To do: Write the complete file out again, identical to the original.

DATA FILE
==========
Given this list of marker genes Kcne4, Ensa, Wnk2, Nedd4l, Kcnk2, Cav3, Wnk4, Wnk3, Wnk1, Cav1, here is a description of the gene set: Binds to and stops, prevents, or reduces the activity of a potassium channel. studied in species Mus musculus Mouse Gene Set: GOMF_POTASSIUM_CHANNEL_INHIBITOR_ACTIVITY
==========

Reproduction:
Given this list of marker genes Kcne4, Ensa, Wnk2, Nedd4l, Kcnk2, Cav3, Wnk4, Wnk3, Wnk1, Cav1, here is a description of the gene set: Binds to and stops, prevents, or reduces the activity of a potassium channel. studied in species Mus musculus Mouse Gene Set: GOMF_POTASSIUM_CHANNEL_INHIBITOR_ACTIVITY